“Oh, why does your Majesty tell me this? I am wretched, for I must prevent it.” Greatly frightened, my mother asked him why he must do so. “Because I am my sovereign’s envoy; because my office requires of me that I should inform him of so important a matter. I shall send off a messenger to England this very evening. Would to God I had known nothing of all this!” The Queen’s prayers and entreaties were all of no avail; for he left her, to dispatch the messenger. My mother’s consternation was indescribable! She was in utter despair. Countess Finkenstein came the next morning and told me all that had happened. The only means we had in our power of preventing greater misfortune was to endeavor to keep it all from the King. At the end of a week the King came to Berlin to receive the Prince of Wales. He had had a secret interview with Lamotte, after which the long ardently desired arrival of the Prince was daily expected. But this joy was doomed to be turned to sorrow. A courier brought the news that at the express command of his father, the Prince of Wales had suddenly left Hanover for England. This news fell on the King and Queen like a thunderbolt.  13
  But it is time that I should now unravel this mystery. The English nation were most anxious for the Prince of Wales’s presence in England, and had incessantly begged the King to grant it. The King, on the other hand, did not feel at all inclined to do so; as he feared he might suffer in personal consideration, and that the Prince’s arrival in England would raise an opposition against him which might lead to disturbances. In order to have some plausible reason against his presence in England, the King had himself written to the Prince, suggesting his going to Berlin and marrying me. This step he intended to use afterwards to bring about a rupture with the Prince, by which means he could keep him several years longer at Hanover. The Prince, who ardently desired the alliance with me, was only too delighted to obey his father’s wishes. The sudden arrival of Bourguait’s messenger spoilt everything. This messenger was sent to the Secretary of State. Nothing remained to the King, who was anxious that no suspicion should be aroused in England, but to desire the Prince to return. Poor Lamotte became the innocent victim of all this. He had to spend two years in the fortress of Hameln, and was obliged to leave the Hanoverian service. He afterwards entered the Prussian army, where he still commands a regiment.  14
  My father was greatly incensed at again finding himself duped by England. He returned to Potsdam soon after this affair was settled, and we shortly followed him.  15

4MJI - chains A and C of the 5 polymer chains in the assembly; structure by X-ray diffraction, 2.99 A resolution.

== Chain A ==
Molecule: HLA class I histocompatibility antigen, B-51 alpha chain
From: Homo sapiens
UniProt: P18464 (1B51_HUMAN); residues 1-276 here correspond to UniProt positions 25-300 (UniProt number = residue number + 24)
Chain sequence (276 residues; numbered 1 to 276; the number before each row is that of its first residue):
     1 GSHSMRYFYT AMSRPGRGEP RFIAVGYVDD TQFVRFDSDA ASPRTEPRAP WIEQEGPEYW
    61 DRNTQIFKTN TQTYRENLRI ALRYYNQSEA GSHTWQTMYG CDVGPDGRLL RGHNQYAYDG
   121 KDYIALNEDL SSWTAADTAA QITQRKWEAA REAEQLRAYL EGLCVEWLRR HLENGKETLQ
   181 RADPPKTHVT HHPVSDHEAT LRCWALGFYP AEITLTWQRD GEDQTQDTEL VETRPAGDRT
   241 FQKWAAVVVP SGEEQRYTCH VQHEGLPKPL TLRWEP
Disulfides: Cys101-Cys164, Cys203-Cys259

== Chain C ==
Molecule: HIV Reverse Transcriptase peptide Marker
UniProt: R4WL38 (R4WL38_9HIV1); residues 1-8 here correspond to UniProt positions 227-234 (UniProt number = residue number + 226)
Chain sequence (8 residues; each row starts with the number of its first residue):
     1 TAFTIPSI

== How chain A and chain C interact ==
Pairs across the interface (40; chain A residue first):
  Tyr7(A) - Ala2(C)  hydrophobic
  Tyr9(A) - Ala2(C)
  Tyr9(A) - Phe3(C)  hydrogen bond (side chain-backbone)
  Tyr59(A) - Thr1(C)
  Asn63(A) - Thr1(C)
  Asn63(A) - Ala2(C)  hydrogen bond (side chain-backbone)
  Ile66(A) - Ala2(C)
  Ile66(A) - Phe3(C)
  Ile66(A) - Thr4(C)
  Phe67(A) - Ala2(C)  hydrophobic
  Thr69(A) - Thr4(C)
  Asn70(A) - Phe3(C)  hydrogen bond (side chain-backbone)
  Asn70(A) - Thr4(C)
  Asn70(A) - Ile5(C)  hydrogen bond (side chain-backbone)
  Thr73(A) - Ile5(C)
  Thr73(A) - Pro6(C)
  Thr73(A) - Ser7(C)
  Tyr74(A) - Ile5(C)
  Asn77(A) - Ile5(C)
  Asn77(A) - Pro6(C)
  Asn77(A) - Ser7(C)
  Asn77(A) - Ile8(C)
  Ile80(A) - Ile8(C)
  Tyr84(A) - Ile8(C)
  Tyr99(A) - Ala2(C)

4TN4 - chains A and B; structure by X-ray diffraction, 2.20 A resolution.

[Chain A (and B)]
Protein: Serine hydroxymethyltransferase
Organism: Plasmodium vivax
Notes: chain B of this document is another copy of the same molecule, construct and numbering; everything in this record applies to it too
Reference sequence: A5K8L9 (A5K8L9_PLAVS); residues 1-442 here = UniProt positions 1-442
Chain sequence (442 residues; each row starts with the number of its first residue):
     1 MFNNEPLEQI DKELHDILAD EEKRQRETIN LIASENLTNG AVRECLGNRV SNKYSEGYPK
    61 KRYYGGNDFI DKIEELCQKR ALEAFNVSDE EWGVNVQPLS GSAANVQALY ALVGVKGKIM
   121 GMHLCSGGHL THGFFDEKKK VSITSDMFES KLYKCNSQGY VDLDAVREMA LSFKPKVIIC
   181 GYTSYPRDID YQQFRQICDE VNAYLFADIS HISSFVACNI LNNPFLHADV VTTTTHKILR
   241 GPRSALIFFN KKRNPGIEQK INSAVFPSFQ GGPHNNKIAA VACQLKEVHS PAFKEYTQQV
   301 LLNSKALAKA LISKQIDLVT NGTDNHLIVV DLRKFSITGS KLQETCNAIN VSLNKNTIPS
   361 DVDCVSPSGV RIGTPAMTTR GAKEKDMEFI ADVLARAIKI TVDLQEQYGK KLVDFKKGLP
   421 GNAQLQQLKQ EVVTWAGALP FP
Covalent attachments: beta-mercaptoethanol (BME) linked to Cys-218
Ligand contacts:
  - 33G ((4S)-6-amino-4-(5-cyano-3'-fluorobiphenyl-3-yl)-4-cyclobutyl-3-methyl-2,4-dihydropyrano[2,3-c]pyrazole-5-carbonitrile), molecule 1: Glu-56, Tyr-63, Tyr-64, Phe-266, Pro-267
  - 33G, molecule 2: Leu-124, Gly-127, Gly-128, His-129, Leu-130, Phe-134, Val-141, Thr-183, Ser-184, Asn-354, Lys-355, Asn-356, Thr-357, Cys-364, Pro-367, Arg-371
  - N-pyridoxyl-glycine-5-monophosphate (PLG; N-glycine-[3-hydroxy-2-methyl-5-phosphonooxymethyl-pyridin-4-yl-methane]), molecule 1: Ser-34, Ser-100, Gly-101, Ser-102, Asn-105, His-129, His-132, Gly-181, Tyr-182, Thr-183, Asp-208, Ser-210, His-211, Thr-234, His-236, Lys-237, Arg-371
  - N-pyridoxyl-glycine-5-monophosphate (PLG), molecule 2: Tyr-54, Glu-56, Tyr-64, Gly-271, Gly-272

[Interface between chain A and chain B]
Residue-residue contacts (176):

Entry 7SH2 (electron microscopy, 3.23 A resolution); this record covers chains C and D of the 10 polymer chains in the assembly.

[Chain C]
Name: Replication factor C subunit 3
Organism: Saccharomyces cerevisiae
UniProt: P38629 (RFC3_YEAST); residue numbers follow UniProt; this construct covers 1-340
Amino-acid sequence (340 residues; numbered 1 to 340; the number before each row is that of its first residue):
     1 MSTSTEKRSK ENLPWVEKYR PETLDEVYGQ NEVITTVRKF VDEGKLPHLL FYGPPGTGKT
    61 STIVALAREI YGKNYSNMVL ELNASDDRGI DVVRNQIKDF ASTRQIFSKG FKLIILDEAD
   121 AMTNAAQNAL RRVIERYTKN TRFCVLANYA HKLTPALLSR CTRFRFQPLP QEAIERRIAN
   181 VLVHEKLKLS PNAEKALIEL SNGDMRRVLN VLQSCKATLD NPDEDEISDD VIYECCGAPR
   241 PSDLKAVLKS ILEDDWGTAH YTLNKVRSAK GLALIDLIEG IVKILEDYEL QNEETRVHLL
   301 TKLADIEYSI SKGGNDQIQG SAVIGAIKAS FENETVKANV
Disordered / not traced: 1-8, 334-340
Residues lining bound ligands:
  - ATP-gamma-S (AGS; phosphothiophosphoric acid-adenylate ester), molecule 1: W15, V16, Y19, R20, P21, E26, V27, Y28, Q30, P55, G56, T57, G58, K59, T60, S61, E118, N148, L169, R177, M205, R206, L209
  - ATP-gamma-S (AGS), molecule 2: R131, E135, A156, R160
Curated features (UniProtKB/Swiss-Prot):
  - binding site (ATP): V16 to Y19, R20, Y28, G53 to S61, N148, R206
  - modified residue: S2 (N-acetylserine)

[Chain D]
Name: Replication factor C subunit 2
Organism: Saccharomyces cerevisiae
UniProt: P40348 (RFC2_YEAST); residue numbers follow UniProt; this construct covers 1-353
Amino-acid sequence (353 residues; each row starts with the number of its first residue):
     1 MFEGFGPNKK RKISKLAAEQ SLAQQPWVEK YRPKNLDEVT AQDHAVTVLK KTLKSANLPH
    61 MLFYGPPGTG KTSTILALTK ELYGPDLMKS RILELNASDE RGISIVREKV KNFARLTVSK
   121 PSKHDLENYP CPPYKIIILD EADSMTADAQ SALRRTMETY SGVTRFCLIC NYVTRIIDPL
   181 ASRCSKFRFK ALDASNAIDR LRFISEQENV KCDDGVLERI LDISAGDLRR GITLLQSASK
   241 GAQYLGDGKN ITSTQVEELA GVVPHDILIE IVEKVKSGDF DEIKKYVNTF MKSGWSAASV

Immediately after our arrival my father had a violent attack of gout, which troubled him for some time. This illness, added to his displeasure at his disappointed hopes, made his temper unbearable. I was called nothing else by him but the “English canaille,” and he ill-treated me and my brother in a shocking manner. We were not allowed to leave him for one single moment during the whole day. We took all our meals near his bedside; and to torment us still more, he let us have only those things to eat for which we had an absolute dislike. But good or bad, we were obliged to swallow them down, and run the risk of being ill for the rest of the day. Not a single day passed without some unfortunate occurrence, and we could not lift up our eyes without beholding some unhappy being who was being tormented. The King was of too impatient a nature to remain long in bed, so he sat in an arm-chair in which he had himself wheeled about the castle. He held a crutch in each hand to support himself, and we followed this triumphal car like wretched prisoners expecting their sentence.  16
  On one occasion, when his temper was more than usually bad, he told the Queen that he had received letters from Anspach, in which the margrave announced his arrival at Berlin for the beginning of May. He was coming there for the purpose of marrying my sister; and one of his ministers would arrive previously with the betrothal ring. My father asked my sister whether she were pleased at this prospect, and how she would arrange her household. Now my sister had always made a point of telling him whatever came into her head, even the greatest home-truths, and he had never taken her outspokenness amiss. On this occasion, therefore, relying on former experience, she answered him as follows: “When I have a house of my own I shall take care to have a well-appointed dinner-table,—better than yours is; and if I have any children of my own I shall not plague them as you do yours, and force them to eat things they thoroughly dislike!”  17
  “What is amiss with my dinner-table?” the King inquired, getting very red in the face.  18
  “You ask what is the matter with it,” my sister replied: “there is not enough on it for us to eat, and what there is is cabbage and carrots, which we detest.”  19
  Her first answer had already angered my father, but now he gave vent to his fury. But instead of punishing my sister he poured it all on my mother, my brother, and myself. To begin with, he threw his plate at my brother’s head, who would have been struck had he not got out of the way; a second one he threw at me, which I also happily escaped; then torrents of abuse followed these first signs of hostility. He reproached the Queen with having brought up her children so badly. “You will curse your mother,” he said to my brother, “for having made you such a good-for-nothing creature. A man was once condemned to death in Carthage for various crimes,” he continued, “and as he was being led to the place of execution, he asked to be allowed to speak to his mother. Whilst pretending to whisper to her, he bit a piece out of her ear; saying at the same time, ‘I treat you like this, that you may serve as an example to all mothers that do not bring up their children virtuously.’ You can do the same,” my father continued, still addressing himself to my brother; and with this remark he let himself be wheeled away in his chair. As my brother and I passed near him to leave the room, he hit out at us with his crutch. Happily we escaped the blow, for it would certainly have struck us down; and we at last escaped without harm from the room. I had been so upset by this scene that I trembled all over, and was obliged to sit down to avoid fainting. My mother, who came after us, comforted us as best she could, and endeavored to persuade us to return to the King. We were, however, not the least inclined to do this: the scene with the plates and the crutch had frightened us too much. At length we were obliged to do so, and we found the King conversing quietly with his officers.  20